Lebanon Beirut

Lebanon History Part II

Asia

Little Lebanon

In response to the massacre of 1861, the “règlement organique” was introduced under pressure from the Europeans. Lebanon became an independent province, which was administratively subordinate to the Sublime Porte of the Ottoman Empire and was given the name “Little Lebanon”. The province comprised the Lebanon Mountains and the coastal areas – those areas that were predominantly inhabited by Christians and had only a small number of Sunni, Druze and Shiite residents.

Little Lebanon developed into one of the best-administered provinces in the Ottoman Empire by World War I. Universities such as the American University or the Université Saint Josef were founded by American and French Christians, a strong parliamentary-democratic culture developed and, moreover, prospered the province in the economic sphere.

Many of the religious communities established their own schools with the exception of the Shiites, who settled in more remote areas of the province and had no foreign connections. Therefore, young Shiites settled in the centers of Shiite learning and theology in Najaf and Qom to train. Southern Lebanon and the Bekaa Plain, the remaining main settlement areas of the Shiites, were largely excluded from the development of Little Lebanon, as they lay outside the newly created province.

Lebanon Beirut

From the French mandate to the founding of the state

This situation did not change until the defeat of the Ottoman Empire in 1918. After the Turks withdrew, France received the mandate for Syria and Lebanon and supported the establishment of a Greater Lebanon, which will be dominated by Christians. However, independence of the country, as many Arab nationalists demanded, was successfully prevented by the French. On September 1, 1920, the establishment of a “Grand Liban” was declared within the boundaries as they exist today.

While the Christians welcomed the establishment of the state in the hope of being able to maintain their position in the state structure, there was little enthusiasm among the Muslim population.

Although the French tried to delay the country’s de facto independence, Lebanon achieved it in 1941. Bechara Khoury (a Maronite) and Riad Sohl (a Sunni) became President and Prime Minister, respectively. The cabinet was made up of representatives from Maronites, Sunnis, Shiites, Greek Orthodox, Greek Catholics and Druze. Khoury and Sohl announced an agreement in interviews and speeches, which they called the “national pact”, for which there is no written version. It takes on the importance of an unwritten constitution in which the principles of the division of political offices are interpreted more narrowly than in the Lebanese constitution.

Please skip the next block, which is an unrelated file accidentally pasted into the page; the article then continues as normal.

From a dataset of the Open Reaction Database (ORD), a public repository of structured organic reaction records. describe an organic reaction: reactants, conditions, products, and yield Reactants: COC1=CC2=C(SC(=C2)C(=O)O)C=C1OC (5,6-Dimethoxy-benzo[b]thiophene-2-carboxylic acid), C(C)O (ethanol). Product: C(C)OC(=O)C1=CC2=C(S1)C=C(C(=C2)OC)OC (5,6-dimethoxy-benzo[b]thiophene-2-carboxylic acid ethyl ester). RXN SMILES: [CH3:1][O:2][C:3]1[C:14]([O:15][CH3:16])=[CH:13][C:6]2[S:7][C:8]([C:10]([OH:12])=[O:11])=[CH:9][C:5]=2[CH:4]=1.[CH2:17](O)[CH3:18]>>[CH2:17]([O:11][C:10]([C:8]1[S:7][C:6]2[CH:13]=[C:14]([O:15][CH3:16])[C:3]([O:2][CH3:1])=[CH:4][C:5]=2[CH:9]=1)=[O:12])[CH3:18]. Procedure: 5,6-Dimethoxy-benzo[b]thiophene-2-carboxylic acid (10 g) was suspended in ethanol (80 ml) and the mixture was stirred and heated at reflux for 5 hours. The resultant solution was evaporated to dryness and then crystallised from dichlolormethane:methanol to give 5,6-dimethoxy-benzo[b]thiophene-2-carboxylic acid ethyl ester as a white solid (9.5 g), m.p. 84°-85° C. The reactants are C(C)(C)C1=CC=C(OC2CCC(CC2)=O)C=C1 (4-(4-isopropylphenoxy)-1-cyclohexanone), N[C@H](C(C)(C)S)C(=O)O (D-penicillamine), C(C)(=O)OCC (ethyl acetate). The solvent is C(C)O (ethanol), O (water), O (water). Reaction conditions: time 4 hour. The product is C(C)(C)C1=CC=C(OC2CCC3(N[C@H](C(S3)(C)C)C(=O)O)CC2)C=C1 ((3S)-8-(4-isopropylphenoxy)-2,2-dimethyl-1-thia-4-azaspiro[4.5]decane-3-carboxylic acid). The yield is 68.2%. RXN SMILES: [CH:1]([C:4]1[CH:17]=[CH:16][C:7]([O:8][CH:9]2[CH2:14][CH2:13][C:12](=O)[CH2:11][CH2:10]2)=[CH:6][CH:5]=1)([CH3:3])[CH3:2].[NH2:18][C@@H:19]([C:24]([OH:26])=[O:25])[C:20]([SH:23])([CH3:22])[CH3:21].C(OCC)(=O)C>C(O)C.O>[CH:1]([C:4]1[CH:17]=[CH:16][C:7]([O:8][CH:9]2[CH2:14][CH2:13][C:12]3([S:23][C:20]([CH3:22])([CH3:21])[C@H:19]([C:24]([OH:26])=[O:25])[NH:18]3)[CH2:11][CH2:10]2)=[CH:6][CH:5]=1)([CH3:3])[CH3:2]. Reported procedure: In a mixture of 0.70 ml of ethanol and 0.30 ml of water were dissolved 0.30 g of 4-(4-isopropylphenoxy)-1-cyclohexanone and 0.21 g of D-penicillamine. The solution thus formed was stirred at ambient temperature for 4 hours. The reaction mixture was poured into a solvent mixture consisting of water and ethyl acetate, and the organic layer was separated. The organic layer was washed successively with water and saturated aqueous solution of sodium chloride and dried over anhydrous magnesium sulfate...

In the national pact it was determined that Lebanon should remain a completely independent country without seeking affiliation with Arab states on the one hand or western protection on the other. All religious groups should participate in power according to proportional representation. The highest offices should also be filled by the largest groups, so that it was finally determined that the President must be a Maronite, the Prime Minister a Sunni and the Speaker of Parliament a Shiite.

Other important key positions were occupied by Maronites and have since been regarded as reserved for the Maronite community: the high command of the army, the management of the secret service, the authority for internal security, the directorate of the central bank and the chairmanship of the Conseil d État. In parliament, seats were distributed according to the principle of “six Christians for five Muslims”. This regulation was justified by the fact that the Christian groups were able to invoke a majority of 54% in the 1932 census, which many experts now regard as outdated even without the predominantly Muslim refugees from Syria becomes. According to current estimates, Christians are likely to make up around 40 percent of the population today, while Muslims make up the majority with almost 60 percent.

In the Lebanese system of proportional representation, no flexible elements can be found that take the demographic development of the religious groups into account. In the peace treaty of 1990, which ended the 15-year Lebanese civil war, the abolition of the proportional representation system is to be taken. To this day, however, this goal has not been achieved.

Flag and other national symbols

According to softwareleverage, the flag of Lebanon was officially introduced on December 7, 1943, a few days after gaining independence. It replaced the mandate flag of the French mandate. The cedar is the central symbol of Lebanon. It stands in the center of the national flag and is framed horizontally by two red stripes. There are many myths about color symbolism, one of the authors is said to have orientated himself on Austria. What is certain is that the cedar on a white background is a symbol of the 17th century Maronites. Especially since the cedar of Lebanon is already mentioned in the Bible. Although an official coat of arms of Lebanon does not exist, the flag of Lebanon is used in different formats similar to a coat of arms. The Lebanese national anthem was written by Rachid Nakhlé (1873-1939), the music was composed by Wadih Sabra (1876-1952).